2. ^ a b c d e f g Hinsliff, Gaby (29 November 2020). "Under new management: is Carrie Symonds the real power at No 10?". The Observer. Retrieved 30 April 2021 – via The Guardian.
  3. ^ Lynch, Lucy (17 March 2009). ""I was drugged by rapist John Worboys" - Warwick University student bravely speaks out". Coventry Telegraph. Coventry. Retrieved 6 January 2022.
  4. ^ Superintendent Registrar, Certified copy of an entry of marriage, No. RPA 249936 Entry No. 522032088 18th June 2021.
  5. ^ Gillett, Francesca; Webster, Lucy (30 May 2021). "Carrie Johnson: Who is the prime minister's wife?". BBC News. Retrieved 31 May 2021.
  6. ^ "PM's partner Carrie Symonds makes first speech since No 10 move". BBC News. 17 August 2019. Retrieved 1 November 2020.
  7. ^ a b Barr, Sabrina; Ritschel, Chelsea; Javed, Saman (30 May 2021). "Who is Carrie Symonds? Boris Johnson marries fiancee in 'secret ceremony'". The Independent. Retrieved 2 June 2021.
  8. ^ Bird, Steve; Sheridan, Danielle; Horton, Helena (3 May 2020). "Baby Johnson named in tribute to doctors". The Sunday Telegraph.
  9. ^ Fergusson, James (19 August 1994). "Obituary: Lord Ardwick". The Independent. Retrieved 9 November 2019.
  10. ^ Lancaster, Terence (19 August 1994). "Obituary: Lord Ardwick". The Independent. Retrieved 9 November 2019.
  11. ^ a b Bostock, Bill (23 July 2019). "Everything you need to know about Boris Johnson's fiancée Carrie Symonds, who just gave birth to a baby boy". Business Insider. Retrieved 11 November 2020.
  12. ^ "Carrie Symonds: who is Boris Johnson's live-in girlfriend?". The Week UK. 24 July 2019.
  13. ^ Rushton, Simon (24 July 2019). "Who is Carrie Symonds? Boris Johnson's girlfriend and Tory PR guru, set to join new prime minister in 10 Downing Street". inews.co.uk. Retrieved 24 July 2019.
  14. ^ a b Gillett, Francesca; Webster, Lucy (29 April 2020). "Carrie Symonds: Who is Boris Johnson's fiancee?". BBC News. Retrieved 3 May 2020.
  15. ^ O'Grady, Siobhán; Mellen, Ruby (24 July 2019). "Who is Carrie Symonds? Boris Johnson's partner could make history by moving into 10 Downing Street". The Washington Post. Retrieved 30 April 2021.
  16. ^ "Who Is Carrie Symonds?". ELLE. 30 July 2019. Retrieved 6 March 2020.
  17. ^ Crerar, Pippa (9 July 2019). "Boris Johnson's partner 'left £80k Tory HQ job over unauthorised expense claims'". Daily Mirror. Retrieved 28 August 2020.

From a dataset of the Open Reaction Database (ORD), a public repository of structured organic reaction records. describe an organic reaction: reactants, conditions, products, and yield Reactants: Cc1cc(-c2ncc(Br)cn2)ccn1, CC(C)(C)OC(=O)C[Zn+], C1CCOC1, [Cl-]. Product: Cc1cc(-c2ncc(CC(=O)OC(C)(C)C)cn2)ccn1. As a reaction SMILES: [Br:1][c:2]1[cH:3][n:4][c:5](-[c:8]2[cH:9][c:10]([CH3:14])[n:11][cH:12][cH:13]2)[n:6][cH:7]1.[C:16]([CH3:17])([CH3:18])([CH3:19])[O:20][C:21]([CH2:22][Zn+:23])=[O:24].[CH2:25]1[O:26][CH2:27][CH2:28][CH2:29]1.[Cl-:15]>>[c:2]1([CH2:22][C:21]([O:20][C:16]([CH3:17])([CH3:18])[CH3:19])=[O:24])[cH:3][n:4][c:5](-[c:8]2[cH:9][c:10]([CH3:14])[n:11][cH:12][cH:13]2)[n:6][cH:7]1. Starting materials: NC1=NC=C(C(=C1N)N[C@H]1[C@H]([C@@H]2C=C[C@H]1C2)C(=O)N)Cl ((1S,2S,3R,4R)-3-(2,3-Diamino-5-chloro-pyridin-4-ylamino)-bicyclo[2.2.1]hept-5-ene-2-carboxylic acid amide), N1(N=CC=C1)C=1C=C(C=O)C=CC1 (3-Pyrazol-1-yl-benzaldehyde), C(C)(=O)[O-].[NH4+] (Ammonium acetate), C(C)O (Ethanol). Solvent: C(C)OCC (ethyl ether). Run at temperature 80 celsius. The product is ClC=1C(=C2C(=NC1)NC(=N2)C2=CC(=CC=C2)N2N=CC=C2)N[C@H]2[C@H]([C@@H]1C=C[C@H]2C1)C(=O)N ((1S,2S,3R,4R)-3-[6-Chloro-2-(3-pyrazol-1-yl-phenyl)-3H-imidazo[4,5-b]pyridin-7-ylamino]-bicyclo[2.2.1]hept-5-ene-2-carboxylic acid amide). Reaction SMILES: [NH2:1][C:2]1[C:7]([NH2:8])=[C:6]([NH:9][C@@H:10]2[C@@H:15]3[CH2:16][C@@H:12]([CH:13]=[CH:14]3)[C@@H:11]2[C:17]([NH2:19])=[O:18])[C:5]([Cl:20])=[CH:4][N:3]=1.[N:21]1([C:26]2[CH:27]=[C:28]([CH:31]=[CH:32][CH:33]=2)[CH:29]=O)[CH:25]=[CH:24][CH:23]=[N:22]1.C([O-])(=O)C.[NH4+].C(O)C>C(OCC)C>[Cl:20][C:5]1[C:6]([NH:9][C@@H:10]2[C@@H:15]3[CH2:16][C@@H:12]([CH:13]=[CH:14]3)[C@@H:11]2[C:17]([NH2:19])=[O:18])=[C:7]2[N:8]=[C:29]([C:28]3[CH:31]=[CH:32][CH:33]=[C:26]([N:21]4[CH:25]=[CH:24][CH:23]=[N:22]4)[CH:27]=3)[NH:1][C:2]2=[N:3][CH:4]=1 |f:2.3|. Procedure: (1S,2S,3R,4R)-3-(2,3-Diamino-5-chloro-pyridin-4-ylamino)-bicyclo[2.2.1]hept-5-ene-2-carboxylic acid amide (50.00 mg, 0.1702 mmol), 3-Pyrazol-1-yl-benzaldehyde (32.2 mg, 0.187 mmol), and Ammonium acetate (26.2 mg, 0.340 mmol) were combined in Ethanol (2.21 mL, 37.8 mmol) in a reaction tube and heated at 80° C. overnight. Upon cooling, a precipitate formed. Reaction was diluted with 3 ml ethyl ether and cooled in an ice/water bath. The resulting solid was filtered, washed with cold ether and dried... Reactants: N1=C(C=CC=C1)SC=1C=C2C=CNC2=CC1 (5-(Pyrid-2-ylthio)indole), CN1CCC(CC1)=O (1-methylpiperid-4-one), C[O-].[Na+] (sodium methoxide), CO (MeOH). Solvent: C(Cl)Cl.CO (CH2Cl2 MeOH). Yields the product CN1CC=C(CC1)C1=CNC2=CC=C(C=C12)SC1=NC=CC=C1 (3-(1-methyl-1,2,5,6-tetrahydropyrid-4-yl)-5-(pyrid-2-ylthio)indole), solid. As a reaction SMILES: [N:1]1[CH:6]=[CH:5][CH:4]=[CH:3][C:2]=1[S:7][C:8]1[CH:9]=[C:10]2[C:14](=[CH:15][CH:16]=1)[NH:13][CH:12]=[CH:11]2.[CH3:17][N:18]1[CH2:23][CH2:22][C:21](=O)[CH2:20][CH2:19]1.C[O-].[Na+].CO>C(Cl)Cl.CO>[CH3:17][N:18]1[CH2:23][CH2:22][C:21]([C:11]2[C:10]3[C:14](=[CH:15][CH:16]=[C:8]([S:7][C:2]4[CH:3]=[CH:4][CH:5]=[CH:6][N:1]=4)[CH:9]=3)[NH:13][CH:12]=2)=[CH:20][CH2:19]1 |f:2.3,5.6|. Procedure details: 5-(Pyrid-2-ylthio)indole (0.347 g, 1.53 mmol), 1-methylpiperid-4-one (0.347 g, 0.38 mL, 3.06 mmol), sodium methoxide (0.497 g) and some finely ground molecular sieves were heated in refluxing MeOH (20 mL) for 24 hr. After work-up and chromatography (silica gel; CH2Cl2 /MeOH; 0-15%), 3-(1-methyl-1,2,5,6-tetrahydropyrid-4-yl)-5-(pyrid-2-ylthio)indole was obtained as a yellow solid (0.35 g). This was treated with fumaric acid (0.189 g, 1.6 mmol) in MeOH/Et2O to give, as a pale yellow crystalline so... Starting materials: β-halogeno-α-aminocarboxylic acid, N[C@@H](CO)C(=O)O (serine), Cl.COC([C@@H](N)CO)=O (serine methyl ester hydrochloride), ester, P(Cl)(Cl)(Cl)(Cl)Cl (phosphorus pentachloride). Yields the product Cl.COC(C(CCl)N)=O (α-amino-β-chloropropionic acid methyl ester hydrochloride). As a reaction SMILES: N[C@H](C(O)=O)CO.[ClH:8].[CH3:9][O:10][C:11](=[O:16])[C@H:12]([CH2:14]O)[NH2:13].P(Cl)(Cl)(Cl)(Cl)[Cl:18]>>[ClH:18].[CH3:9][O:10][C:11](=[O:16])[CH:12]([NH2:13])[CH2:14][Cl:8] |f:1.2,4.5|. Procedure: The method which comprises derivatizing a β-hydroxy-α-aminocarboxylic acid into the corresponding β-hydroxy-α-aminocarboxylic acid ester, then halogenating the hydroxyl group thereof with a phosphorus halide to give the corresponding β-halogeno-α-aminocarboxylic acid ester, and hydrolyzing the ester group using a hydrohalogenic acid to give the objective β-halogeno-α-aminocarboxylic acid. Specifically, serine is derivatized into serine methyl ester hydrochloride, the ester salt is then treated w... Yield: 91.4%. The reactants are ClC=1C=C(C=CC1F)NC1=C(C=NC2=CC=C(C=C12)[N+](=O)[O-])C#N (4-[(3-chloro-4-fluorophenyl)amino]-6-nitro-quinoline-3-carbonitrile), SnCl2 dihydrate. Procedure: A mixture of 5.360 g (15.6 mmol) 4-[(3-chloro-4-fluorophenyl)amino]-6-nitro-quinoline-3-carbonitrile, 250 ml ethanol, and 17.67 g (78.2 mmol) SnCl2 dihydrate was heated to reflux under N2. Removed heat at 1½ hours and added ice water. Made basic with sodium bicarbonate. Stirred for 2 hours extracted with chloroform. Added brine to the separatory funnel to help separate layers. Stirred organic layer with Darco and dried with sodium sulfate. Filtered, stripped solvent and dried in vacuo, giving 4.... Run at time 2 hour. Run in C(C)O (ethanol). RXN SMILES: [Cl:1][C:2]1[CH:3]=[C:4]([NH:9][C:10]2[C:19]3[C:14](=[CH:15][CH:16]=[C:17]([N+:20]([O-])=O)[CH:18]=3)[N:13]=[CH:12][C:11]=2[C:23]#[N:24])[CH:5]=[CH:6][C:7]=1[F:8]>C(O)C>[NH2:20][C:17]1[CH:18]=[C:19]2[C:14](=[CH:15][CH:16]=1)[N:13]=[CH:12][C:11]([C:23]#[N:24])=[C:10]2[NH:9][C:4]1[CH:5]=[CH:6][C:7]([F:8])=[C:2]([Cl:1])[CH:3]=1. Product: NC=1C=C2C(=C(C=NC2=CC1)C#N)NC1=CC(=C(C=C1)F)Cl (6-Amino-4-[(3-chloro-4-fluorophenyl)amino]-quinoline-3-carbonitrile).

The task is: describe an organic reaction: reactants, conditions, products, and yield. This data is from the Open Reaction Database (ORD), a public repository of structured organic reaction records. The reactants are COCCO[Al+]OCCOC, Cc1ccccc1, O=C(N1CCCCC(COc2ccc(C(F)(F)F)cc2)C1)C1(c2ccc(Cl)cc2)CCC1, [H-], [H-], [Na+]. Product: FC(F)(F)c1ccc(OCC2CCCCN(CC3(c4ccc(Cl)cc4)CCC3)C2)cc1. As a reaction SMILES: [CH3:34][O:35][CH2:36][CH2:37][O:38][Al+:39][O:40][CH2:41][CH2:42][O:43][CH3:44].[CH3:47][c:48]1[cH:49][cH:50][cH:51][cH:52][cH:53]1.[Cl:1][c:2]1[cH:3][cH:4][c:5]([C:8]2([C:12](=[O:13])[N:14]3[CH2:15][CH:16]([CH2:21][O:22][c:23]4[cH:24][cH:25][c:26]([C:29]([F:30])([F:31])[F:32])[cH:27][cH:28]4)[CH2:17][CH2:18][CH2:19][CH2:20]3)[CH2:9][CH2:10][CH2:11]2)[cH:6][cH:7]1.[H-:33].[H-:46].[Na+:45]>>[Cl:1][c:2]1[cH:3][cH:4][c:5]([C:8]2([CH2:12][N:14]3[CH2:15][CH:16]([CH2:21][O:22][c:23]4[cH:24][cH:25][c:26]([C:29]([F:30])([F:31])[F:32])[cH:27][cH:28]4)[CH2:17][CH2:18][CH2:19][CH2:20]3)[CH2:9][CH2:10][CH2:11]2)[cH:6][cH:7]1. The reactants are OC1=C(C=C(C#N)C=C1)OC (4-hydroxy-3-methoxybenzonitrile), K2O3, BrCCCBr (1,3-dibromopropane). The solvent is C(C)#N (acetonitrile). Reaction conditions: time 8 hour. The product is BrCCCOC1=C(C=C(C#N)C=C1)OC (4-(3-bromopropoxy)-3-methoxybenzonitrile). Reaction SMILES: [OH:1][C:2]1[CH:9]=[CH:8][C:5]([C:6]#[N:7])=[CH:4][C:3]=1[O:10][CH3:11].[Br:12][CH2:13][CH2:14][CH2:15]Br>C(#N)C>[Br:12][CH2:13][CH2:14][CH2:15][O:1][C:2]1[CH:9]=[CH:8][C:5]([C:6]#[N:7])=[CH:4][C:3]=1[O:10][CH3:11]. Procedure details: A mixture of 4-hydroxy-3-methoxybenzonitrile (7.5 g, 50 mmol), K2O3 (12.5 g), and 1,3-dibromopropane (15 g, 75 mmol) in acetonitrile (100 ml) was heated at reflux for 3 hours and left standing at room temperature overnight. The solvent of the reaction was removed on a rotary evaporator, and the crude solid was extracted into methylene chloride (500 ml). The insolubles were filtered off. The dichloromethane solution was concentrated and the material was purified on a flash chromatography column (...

18. ^ "The Londoner: Tory staffers rally behind Carrie Symonds". Evening Standard. 10 July 2019. Retrieved 28 August 2020.
  19. ^ Wheeler, Caroline (28 July 2019). "PM's row with Lynton Crosby over briefings against girlfriend Carrie Symonds". The Times. ISSN 0140-0460. Retrieved 30 April 2021.
  20. ^ "About". Conservative Animal Welfare Foundation. Retrieved 17 April 2020.
  21. ^ a b Gammell, Caroline (13 March 2009). "John Worboys: Victim Carrie Symonds' story". The Daily Telegraph. ISSN 0307-1235. Archived from the original on 12 January 2022. Retrieved 30 April 2021.
  22. ^ "Carrie Symonds: It's such a relief to know John Worboys will stay in prison". Evening Standard. 20 November 2018. Retrieved 17 April 2020.
  23. ^ Gray, Freddy (5 March 2020). "What drives First Fiancée Carrie Symonds, asks Freddy Gray". Tatler. Retrieved 18 April 2020.
  24. ^ "Boris Johnson becomes UK's new prime minister". BBC News. 24 July 2019. Retrieved 24 July 2019.
  25. ^ Perkins, Anne (1 August 2019). "Why Carrie Symonds is the embodiment of the Boris Johnson brand". The Guardian. ISSN 0261-3077. Retrieved 28 August 2019.
  26. ^ Mason, Rowena (29 July 2019). "Boris Johnson and Carrie Symonds move into Downing Street". The Guardian.
  27. ^ Spratt, Vicky (24 August 2019). "The Women Who Stay With Problematic Men". Refinery29. Retrieved 28 August 2019.
  28. ^ "Carrie Symonds, girlfriend of British PM Boris Johnson, has been denied a visa to the US". news.com.au. 21 August 2019.